Pine Grosbeak


The Pine Grosbeak shown in this print was photographed outside the visitor center at Heritage State Park:


Below, a field recording posted to the bird audio archive site Xeno-Canto:

One of my earliest birding memories is of my mother taking me to Hadley, in the early 1980s, to see a Great Gray Owl roosting in a farm field.

It was the type of rare sighting — a bird well out of its normal range — that brought birders from all over western Massachusetts and well beyond.

A similar script played out in Hadley this January, after reports of a Gyrfalcon surfaced. The largest of the falcons, the Gyrfalcon is a white, Arctic bird whose typical winter range ends several hundred miles north of Massachusetts.

As more confirmations of the bird came in, the section of Hadley farmland known as the “Honey Pot” became the end point of dozens of pilgrimages.

On the morning I made my attempt to spot the falcon, I arrived at the flood control dike on Cemetery Road just before sunrise. License plates from Virginia and Pennsylvania had already beat me there.

Over the next hour, cars full of birders from New Jersey and New York State arrived. A rumor circulated that one guy had come from Texas to try to add the falcon to his life list.

One person quipped: “I’m not sure who traveled farther to see Hadley — the falcon, or the guy from Texas.”

Soon, the scene at the sharp bend in Cemetery Road looked like this:

Birders from as far away as Virginia stand at Honey Pot road in Hadley, hoping to catch a glimpse of a Gyrfalcon. (c) Greg Saulmon 2013

Birders from as far away as Virginia stand at Honey Pot road in Hadley, hoping to catch a glimpse of a Gyrfalcon. (c) Greg Saulmon 2013

After several false alarms (a Merlin; a gull flying just far enough away to induce hope), I headed back to Holyoke.

There, I found that sometimes the most interesting birds you’ll see in a day are closer to home than you think.

In a tree outside the visitor center at Heritage State Park were two Pine Grosbeaks. They weren’t quite on the level of a Gyrfalcon — after all, their winter range winter range extends into Massachusetts, even if they’re typically found further north.

But for several weeks, much of the buzz on a local birding Facebook group was about several Pine Grosbeaks that could be seen near the visitors’ center building at the Quabbin Reservoir. Some said the birds were part of an irruption — a sudden influx of a species to areas outside its normal seasonal range.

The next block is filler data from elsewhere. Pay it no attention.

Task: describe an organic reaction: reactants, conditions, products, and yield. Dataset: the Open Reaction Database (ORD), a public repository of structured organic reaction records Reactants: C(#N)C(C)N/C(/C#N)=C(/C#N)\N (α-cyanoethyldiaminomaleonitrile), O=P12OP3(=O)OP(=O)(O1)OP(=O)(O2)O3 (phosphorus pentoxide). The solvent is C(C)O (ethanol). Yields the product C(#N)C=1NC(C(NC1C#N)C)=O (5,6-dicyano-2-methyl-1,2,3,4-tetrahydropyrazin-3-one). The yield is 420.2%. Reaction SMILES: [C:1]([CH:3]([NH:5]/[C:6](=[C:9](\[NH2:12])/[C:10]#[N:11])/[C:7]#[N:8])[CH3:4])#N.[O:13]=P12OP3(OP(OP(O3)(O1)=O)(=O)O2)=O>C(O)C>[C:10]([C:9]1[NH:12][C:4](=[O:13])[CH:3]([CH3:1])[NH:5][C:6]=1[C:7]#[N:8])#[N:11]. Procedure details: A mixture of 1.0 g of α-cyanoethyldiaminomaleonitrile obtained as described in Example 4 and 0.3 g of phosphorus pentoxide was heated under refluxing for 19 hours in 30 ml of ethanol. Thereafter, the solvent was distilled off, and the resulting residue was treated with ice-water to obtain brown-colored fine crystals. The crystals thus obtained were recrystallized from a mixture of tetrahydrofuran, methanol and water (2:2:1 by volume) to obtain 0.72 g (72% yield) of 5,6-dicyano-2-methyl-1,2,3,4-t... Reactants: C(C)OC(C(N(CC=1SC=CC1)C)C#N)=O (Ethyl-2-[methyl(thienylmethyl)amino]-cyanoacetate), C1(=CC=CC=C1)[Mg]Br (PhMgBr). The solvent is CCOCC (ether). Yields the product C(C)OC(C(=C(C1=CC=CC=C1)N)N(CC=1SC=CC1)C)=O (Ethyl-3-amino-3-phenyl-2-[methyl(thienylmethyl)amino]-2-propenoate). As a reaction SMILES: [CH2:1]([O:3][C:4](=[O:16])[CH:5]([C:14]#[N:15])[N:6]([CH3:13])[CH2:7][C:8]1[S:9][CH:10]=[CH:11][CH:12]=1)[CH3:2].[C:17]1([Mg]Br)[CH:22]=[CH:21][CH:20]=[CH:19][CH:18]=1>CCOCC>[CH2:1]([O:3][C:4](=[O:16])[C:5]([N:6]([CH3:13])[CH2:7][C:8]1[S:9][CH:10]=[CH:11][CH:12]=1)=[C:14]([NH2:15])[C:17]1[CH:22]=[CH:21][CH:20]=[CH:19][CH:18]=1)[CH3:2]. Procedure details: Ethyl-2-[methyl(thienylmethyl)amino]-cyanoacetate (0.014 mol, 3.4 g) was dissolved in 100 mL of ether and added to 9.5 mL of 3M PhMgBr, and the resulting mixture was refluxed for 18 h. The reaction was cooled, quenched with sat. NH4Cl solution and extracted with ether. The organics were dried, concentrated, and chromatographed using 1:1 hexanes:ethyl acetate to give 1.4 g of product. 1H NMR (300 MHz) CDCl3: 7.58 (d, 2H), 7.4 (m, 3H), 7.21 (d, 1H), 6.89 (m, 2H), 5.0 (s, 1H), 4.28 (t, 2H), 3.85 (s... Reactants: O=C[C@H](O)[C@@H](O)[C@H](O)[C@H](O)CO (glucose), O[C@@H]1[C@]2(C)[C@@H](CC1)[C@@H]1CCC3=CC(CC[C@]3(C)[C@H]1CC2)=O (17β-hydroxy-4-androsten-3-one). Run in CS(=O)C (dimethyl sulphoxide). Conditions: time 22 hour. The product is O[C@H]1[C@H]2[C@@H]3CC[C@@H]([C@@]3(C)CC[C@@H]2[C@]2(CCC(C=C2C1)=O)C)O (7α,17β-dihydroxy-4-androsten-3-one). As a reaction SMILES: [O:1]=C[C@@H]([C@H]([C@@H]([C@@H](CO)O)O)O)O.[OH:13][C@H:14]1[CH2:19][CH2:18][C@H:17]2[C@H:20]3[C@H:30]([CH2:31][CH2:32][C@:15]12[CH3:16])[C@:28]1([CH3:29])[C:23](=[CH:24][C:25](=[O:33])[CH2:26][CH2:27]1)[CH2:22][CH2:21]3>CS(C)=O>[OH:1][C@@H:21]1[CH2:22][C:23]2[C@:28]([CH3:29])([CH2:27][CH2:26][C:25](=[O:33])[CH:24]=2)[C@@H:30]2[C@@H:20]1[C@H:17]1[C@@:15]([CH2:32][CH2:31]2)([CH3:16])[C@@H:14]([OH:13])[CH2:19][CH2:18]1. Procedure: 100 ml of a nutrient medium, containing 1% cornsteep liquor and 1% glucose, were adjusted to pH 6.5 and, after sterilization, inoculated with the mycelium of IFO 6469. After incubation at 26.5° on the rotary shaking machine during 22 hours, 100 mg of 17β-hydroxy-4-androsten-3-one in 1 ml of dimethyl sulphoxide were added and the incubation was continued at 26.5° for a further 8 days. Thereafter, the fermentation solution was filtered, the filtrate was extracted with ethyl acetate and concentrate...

I hadn’t found the time to drive out to the Quabbin, and I’d been hoping to spot some of the irrupting Grosbeaks in Holyoke. The birds, known for their patience with humans, were plenty happy to oblige my photo session.

And I only had to walk two blocks to see them.

Back in Hadley, some folks saw the falcon and some didin’t. But an interesting byproduct emerged: the Honey Pot section of Hadley, always known as a good place to bird, saw an uptick in the number of notable birds reported both anecdotally and through the eBird system, which compiles data through user-submitted sightings.

Nothing had changed habitat-wise in the Honey Pot that would suddenly draw more birds. What changed was the amount of birding pressure.

Suddenly, skilled birders from Hadley and its surrounding communities — as well as those who’d traveled hours for their shot at adding the Gyrfalcon to their life list — were focusing their attention here. All eyes were on this little slice of Hadley, and soon enough those eyes were spotting Snow Buntings, Long-eared Owls, a Northern Shrike and many more.

There’s no doubt that some areas offer extremely robust, important, and unique habitat. Expansive wetlands and grasslands, for example — critical to some birds’ survival — are few and far between.

But to some degree, our idea of what makes a birding hotspot is a self-fulfilling prophecy.

I like to ask people where they think rare and notable birds are most likely to be seen.

The answers I get often include coastal sites like Cape Cod and Plum Island.

These are extremely productive birding grounds — but, when I consider the question, I arrive at no specific geography. Instead, I’d argue that rare and notable birds are most likely to be seen wherever the highest concentration of skilled birders is looking for them.

After all, no birds are reported in places where nobody is looking for them.

Putting an extra 50 or more trained eyes into the field in Hadley nearly guarantees that a greater number — and, quite possibly, variety — of birds will be seen.

It’s a question that makes me wonder: what sightings would surface if you had that number of experienced birders regularly visiting Holyoke?

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